# Taking apart old electronics

I sometimes end up having someone's unwanted old electronics, usually faulty ones. Does it make sense to harvest components from such. Anything valuable I should be looking for?

• There used to be a significant amount of precious materials in some, like old motherboards and power supplies. Are they still present in extractable quantity? – Roman Starkov Feb 28 '12 at 20:11
• I think quite a lot is sent to developing countries as an e-waste. Minimal labor costs and loose environmental laws. – Petteri H Feb 29 '12 at 7:12
• At one point, tantalum caps were a deficit. For me, tantalum caps were the only thing that was worth mass-scavenging out of random 3rd party electronic junk. – Nick Alexeev Sep 19 '13 at 3:13
• It might not save/bring much money, but if you don't have them, it can improve your desoldering skills. – PlasmaHH Feb 26 '15 at 13:50
• related question: How to find Junk yards? Similarly, the answers discuss whether it's worth the time or not. – Nick Alexeev Nov 12 '15 at 16:59

You'll be paying youself only pennies per hour. I wouldn't bother with basic and cheap stuff like resistors and capacitors. ICs are often hard to identify, and old ones have little value today.

I would look for things like power transformers, speakers, heat sinks, relays, solenoids, motors, and large mechanical parts. Those cost more and are often hard to find. Sometimes just the box and chassis are the more valuable parts.

• It really depends on what it is you're salvaging. For a cheap novelty USB toy that shoots rockets I could get a short USB cable and a couple of batteries. You might find something that might be useful at a later date. – Ambo100 Feb 28 '12 at 19:25
• One good source I have found for these types of parts is old hard drives. The spindle motor is a small 3-phase brushless DC motor. The read/write arm is powered by a voice coil servo actuator. Be VERY careful with this part, as there are two neodymium rare-earth magnets that can come together quite violently during disassembly. In older drives (think 1980s), the arm is powered by a stepper motor instead of a voice coil. CD-ROM drives have a BLDC motor as well. – Joe Baker Jul 5 '12 at 9:02
• Excellent point. I recently bid (and won) a couple of grinding measurement instruments at an industrial auction. For about \$15 I got two large steel enclosures, a couple of expensive Amphenol connectors, a few LVDT's, the LVDT signal conditioning circuitry, dozen or so large relays and lot of miscellaneous "toys." Definitely worth it. – lyndon Jul 29 '12 at 17:55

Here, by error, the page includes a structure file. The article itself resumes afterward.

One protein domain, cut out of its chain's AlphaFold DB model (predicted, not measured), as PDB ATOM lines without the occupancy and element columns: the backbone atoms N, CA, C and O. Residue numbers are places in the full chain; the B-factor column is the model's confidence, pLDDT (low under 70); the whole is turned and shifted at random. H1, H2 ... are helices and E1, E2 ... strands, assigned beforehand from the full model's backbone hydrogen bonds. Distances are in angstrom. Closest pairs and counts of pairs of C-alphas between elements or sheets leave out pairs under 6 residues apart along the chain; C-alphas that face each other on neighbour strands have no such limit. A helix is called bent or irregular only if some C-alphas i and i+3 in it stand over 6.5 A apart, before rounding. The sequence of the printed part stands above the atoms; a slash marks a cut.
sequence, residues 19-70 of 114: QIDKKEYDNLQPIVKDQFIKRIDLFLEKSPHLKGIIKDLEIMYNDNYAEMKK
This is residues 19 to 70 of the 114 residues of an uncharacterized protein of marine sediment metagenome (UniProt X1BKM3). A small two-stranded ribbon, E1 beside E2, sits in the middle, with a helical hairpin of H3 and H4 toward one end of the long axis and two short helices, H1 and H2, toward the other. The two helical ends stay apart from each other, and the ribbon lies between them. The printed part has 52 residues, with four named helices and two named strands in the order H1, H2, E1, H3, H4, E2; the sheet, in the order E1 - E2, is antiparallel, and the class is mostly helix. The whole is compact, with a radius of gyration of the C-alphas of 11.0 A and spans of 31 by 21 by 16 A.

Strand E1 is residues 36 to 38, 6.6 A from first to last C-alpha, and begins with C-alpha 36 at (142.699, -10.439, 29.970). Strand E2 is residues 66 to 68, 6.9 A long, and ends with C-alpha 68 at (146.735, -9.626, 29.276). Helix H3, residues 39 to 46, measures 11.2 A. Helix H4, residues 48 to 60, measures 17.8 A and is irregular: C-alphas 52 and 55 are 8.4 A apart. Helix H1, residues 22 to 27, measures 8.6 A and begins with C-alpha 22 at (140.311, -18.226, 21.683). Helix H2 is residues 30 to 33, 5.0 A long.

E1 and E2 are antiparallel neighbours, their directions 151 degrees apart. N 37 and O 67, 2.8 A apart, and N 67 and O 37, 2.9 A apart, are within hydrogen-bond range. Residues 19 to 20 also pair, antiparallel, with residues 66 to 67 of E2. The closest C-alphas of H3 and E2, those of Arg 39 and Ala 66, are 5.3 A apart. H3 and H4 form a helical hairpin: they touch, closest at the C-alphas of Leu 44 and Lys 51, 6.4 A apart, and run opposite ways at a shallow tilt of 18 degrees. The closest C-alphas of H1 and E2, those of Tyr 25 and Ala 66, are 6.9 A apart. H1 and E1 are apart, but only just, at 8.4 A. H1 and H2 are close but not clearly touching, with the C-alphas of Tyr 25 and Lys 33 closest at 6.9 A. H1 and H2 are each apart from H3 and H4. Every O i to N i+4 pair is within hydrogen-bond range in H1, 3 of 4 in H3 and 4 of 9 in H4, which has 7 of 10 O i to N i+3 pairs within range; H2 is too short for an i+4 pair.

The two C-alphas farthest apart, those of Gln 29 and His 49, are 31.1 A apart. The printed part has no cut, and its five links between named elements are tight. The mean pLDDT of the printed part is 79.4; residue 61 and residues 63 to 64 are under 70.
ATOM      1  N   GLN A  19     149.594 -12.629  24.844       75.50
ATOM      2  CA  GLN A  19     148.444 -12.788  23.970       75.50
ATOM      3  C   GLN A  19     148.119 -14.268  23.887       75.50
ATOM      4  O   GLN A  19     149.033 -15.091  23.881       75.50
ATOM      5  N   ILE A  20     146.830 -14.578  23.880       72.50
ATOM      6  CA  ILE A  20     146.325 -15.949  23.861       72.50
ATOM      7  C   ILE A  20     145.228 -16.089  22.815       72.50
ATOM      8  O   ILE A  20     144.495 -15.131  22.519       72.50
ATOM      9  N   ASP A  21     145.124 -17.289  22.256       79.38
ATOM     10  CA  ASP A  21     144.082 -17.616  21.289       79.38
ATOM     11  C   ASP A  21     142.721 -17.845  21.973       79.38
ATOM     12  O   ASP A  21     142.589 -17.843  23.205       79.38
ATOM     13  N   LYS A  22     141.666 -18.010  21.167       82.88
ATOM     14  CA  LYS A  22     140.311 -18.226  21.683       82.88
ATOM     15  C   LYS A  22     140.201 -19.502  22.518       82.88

The most valuable thing you can get from discarded electronics is understanding. Try fixing them, or at least trace out the circuit until you can discover what is wrong.

It used to be very hard to get schematics, but now we have the Internet. Sites like http://eserviceinfo.com and http://ko4bb.com/ have service manuals for a variety of equipment. Even if you can't find the manufacturer's service manual, you can often find datasheets for the important components. Many designs don't stray too far from the datasheet example circuits.

Of course, you can learn about circuits from just reading datasheets and textbooks, but having the physical circuit in front of you gives another level of understanding.

• Yes! Thank you! I would also like to add that you can also learn a lot about what goes wrong with devices. As I've been learning electronics, I decided to buy "dead" desktop computer power supplies from a local computer shop. Seeing the bulging capacitors, transistors that caught fire, and circuit boards with heat-discoloration, shows what happens when things go badly, and how things fail (and smell when they do ;-). This is another kind and level of understanding that you can only get from taking things apart. Doing this led me to discover measuring capacitor ESR towards fixing more devices. – MicroservicesOnDDD Feb 10 at 4:24

These days, there isn't much to get from consumer products. Look for reusable sub-assemblies rather than discrete components. For instance, laser printers yield nice high voltage supplies. Printers in general can be good for a motor or two, though good luck finding any specs on them. Sometimes you can get a display suitable for re-purposing from a dead laptop, but again, specs are the problem. Figuring out how to use something from just looking at the end of a ribbon cable and a power connector can be daunting.

Of course, if you're pulling apart old electronics, that's a different story. If it has vacuum tubes in it, while you may not personally have a use for them, there are people out there who would be happy to have even used tubes. The sockets for same are getting harder to come by as well, as are step-up transformers that supplied the voltages needed. If you encounter nixie tubes, just google them before you consign them to the trash can, you'd be surprised.

The best thing I've pulled apart in the last 10 years was actually a treadmill. It yielded a whole bunch of nice 7-segment displays, a power supply for the logic board, a great big DC motor, and a speed controller for same. Also, microwave ovens sometimes give up beastly large transformers - but be exceedingly careful with those, they can easily kill a person.

I recommend harvesting components 1) in the case of custom chips that can be used to repair other devices of the same type, OR 2) if you are in a situation where you can't quickly get any parts for repair work.